Monday, December 1, 2014

Watch Review: Seiko Railroad Pocket Watch SVBR001

Image courtesy of Seiya Japan, a well-respected exporter of JDM watches.
I've had a fascination with pocket watches from the moment I first laid eyes on one.  While anachronisms have always appealed to me in general, there is something intrinsically cultured and appealing about pulling a watch from your pocket to check the time.  While the wristwatch largely replaced the pocket watch that used to occupy a place of prominence in every gentleman's getup (and has, in turn, been functionally supplanted by the timekeeping function inherent to cellphones), it remains the only traditionally acceptable timepiece to wear with all but the most formal attire.  It is for this reason that I reserve room in my watch collection for a pair of pocket watches, one mechanical, one quartz, to fill in during occasions where sartorial dictates would inveigh against wrist-borne timepieces.

The Seiko Railroad Pocket Watch (SVBR001) was one of the few purchases I'd planned well in advance of my last trip to Japan.  It's a perfect example of a contemporary watch designed firmly in the aesthetic of vintage timepieces, affording you the convenience of a modern quartz movement with the heft and finish of a mostly bygone era at an entirely reasonable price in today's watch market.  At 47mm in diameter, it feels substantial in the hand, and the clear dial markings and well-proportioned hands distinguish it from the more hastily thrown-together designs one often finds in listings of current production pocket watches.  The only modern upgrade I wish it offered is a sapphire crystal; the curved glass that it employs must be consciously babied, since its lupine-style case does not provide the added protection of a hunter-style cover.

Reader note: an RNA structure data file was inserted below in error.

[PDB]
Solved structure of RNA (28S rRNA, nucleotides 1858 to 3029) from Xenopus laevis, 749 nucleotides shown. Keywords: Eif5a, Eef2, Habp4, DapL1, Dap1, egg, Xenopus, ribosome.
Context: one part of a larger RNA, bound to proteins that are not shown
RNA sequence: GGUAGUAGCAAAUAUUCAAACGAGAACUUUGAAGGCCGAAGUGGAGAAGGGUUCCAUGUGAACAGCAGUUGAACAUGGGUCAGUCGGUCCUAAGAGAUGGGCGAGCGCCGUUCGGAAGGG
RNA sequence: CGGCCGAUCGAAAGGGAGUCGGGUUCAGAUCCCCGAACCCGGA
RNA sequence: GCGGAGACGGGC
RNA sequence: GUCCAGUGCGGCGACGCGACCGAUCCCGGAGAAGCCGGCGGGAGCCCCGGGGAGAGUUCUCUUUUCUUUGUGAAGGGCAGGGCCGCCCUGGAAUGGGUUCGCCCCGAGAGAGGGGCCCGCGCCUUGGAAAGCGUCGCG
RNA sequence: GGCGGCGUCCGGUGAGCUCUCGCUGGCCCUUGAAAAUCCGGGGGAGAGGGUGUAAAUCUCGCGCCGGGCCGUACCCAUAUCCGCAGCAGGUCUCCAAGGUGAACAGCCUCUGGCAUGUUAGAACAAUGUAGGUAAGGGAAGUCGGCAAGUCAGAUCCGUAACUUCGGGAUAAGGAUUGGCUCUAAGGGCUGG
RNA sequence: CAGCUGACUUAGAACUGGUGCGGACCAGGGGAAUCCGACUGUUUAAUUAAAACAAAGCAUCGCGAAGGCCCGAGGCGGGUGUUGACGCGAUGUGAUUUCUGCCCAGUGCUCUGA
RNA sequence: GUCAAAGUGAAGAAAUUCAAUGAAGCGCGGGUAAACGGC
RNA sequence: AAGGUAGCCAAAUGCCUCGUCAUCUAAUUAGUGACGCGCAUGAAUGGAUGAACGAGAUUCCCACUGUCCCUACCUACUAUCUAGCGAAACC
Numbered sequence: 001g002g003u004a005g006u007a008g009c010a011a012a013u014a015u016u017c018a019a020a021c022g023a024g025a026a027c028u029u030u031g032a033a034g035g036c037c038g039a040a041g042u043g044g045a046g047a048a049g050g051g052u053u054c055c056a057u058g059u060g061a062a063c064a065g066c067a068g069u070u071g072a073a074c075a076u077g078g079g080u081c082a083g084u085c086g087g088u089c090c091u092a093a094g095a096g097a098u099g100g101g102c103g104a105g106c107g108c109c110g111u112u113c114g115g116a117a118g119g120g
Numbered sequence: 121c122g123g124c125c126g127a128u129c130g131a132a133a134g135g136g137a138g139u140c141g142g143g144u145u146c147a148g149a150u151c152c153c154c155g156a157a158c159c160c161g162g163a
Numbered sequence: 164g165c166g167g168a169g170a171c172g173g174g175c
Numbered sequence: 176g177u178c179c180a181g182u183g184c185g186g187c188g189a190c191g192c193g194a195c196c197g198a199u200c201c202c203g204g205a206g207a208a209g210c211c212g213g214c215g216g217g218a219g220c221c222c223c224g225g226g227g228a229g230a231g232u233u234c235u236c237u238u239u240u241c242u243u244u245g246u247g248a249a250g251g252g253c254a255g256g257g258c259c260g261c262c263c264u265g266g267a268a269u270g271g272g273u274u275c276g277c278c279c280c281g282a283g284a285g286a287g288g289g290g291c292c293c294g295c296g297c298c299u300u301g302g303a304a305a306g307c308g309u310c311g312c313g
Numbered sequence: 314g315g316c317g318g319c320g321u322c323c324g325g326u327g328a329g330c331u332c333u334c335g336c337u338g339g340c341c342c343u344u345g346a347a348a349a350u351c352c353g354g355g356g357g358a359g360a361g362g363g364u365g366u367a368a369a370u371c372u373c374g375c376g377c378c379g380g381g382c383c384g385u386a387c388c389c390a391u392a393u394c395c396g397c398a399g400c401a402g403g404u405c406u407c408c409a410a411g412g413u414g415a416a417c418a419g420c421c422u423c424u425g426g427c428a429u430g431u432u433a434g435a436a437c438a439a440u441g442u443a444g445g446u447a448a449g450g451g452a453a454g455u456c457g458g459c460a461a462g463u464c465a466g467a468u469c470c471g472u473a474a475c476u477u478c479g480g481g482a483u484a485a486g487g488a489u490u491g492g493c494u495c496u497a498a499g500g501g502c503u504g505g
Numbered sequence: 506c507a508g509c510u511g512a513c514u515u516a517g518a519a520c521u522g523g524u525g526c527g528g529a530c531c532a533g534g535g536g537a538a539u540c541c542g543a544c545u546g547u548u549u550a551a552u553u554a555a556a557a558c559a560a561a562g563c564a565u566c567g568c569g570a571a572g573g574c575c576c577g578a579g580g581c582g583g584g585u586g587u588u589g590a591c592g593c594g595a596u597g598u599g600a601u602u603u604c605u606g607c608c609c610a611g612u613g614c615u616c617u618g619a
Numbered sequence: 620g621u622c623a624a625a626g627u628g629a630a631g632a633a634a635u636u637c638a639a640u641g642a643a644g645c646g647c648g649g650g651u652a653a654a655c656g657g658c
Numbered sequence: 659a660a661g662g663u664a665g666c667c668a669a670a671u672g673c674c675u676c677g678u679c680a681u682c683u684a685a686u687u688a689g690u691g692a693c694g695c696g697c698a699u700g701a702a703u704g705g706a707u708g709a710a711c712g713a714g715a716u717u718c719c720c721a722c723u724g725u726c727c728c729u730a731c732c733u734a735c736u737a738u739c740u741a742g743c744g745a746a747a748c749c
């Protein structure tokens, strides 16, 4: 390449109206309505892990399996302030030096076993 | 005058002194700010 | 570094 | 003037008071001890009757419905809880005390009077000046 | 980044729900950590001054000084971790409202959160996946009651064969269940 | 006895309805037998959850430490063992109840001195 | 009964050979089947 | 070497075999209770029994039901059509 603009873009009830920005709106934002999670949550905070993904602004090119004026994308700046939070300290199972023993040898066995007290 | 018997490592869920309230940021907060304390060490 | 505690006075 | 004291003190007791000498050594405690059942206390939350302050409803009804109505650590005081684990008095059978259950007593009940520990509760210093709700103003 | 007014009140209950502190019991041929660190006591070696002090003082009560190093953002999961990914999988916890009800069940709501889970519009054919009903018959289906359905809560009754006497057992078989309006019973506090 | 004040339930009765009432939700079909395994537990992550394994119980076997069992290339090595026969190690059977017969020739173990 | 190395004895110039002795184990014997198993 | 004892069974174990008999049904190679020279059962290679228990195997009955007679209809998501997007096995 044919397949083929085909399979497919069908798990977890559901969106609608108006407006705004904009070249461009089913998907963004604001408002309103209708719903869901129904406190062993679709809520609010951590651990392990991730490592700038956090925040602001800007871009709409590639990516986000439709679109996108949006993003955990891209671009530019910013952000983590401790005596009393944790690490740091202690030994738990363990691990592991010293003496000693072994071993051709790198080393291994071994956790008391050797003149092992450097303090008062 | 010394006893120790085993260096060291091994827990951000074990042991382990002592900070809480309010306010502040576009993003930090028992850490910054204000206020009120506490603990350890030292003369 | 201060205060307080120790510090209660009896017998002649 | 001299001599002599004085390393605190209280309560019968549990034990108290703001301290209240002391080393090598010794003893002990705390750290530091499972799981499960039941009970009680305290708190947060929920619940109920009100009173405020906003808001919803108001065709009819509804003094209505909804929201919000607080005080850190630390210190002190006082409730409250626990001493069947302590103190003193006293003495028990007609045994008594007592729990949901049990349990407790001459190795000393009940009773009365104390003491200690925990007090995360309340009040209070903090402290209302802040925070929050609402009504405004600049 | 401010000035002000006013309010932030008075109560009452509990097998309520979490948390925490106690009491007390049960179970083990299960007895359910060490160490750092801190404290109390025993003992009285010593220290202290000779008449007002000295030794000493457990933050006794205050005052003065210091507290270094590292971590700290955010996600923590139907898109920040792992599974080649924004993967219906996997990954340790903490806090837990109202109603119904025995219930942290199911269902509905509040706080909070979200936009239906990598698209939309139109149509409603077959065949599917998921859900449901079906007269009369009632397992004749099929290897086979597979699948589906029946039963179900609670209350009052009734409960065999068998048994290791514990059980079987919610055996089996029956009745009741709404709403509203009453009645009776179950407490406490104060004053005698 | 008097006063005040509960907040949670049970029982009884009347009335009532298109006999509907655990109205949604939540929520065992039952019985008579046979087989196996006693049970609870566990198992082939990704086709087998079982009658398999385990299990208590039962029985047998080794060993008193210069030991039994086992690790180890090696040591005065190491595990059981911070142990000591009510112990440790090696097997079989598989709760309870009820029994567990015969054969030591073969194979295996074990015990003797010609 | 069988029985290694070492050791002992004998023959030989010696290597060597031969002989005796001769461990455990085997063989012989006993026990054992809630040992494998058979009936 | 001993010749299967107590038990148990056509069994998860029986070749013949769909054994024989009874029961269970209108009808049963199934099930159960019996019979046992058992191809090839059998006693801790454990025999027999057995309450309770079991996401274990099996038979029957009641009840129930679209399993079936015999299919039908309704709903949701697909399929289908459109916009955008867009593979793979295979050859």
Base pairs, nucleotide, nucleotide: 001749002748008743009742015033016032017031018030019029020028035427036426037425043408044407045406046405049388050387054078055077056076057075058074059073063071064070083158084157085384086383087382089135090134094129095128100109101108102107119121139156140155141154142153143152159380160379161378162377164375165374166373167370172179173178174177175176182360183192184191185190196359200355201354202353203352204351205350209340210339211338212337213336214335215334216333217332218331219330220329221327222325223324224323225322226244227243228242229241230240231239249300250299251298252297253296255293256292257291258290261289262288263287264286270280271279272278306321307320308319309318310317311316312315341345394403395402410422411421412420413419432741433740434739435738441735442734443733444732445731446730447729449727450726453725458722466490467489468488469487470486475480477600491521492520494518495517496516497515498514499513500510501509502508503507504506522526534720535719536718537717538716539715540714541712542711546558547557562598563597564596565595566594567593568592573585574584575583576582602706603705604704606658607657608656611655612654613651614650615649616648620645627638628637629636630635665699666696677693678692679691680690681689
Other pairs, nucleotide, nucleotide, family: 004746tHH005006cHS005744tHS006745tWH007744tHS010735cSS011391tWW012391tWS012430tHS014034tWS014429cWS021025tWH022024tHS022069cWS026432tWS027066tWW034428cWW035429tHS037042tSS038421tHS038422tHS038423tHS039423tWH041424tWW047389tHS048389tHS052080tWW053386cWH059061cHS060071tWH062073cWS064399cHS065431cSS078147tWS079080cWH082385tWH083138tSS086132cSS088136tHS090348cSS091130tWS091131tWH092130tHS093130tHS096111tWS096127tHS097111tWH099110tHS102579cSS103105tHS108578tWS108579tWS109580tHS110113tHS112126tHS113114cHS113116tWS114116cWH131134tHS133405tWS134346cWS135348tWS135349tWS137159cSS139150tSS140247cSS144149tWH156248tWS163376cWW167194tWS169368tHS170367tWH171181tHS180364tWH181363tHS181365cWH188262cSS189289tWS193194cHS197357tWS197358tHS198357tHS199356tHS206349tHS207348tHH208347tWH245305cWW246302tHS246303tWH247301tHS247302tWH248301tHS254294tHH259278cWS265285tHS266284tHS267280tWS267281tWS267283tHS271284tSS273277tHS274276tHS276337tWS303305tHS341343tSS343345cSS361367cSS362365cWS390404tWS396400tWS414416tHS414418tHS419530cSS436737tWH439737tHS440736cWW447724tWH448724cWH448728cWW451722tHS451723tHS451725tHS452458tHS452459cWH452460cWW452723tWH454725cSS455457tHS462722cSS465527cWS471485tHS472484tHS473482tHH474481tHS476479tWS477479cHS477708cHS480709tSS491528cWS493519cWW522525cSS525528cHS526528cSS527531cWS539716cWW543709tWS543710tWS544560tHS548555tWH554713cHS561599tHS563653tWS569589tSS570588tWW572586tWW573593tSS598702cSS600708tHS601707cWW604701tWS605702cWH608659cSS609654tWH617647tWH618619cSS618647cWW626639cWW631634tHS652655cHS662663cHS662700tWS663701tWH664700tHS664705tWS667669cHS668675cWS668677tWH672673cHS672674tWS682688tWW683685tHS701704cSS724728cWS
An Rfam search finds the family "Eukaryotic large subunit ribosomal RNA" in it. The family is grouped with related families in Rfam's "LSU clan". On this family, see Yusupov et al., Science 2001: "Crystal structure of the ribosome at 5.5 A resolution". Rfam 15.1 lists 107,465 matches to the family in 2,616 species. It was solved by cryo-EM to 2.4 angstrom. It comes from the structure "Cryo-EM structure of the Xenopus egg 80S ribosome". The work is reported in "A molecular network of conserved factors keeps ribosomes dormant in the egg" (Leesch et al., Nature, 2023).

Although it comes with an elegant braided lanyard, the SVBR001 is best paired with a genuine watch chain, especially as its aesthetics pair well with the vast majority of vintage offerings.  I use it with a 925 silver single Albert chain from the UK that I acquired on eBay several years ago, but it would be served just as well by a modern double Albert like this one by Ky & Co.  Both watch and chain spend most of their time in a glass pocket watch display case, which I've reviewed previously, that neatly converts any pocket watch into a handsome desk clock.

All in all, unless you're a railroad professional enamored by the classic conductor's aesthetic, the SVBR001 is not an everyday watch.  It is an easily attainable and maintainable callback to a time long gone, that still finds relevance today on the rare social occasions that hearken back to the more refined nuances of yesteryear.

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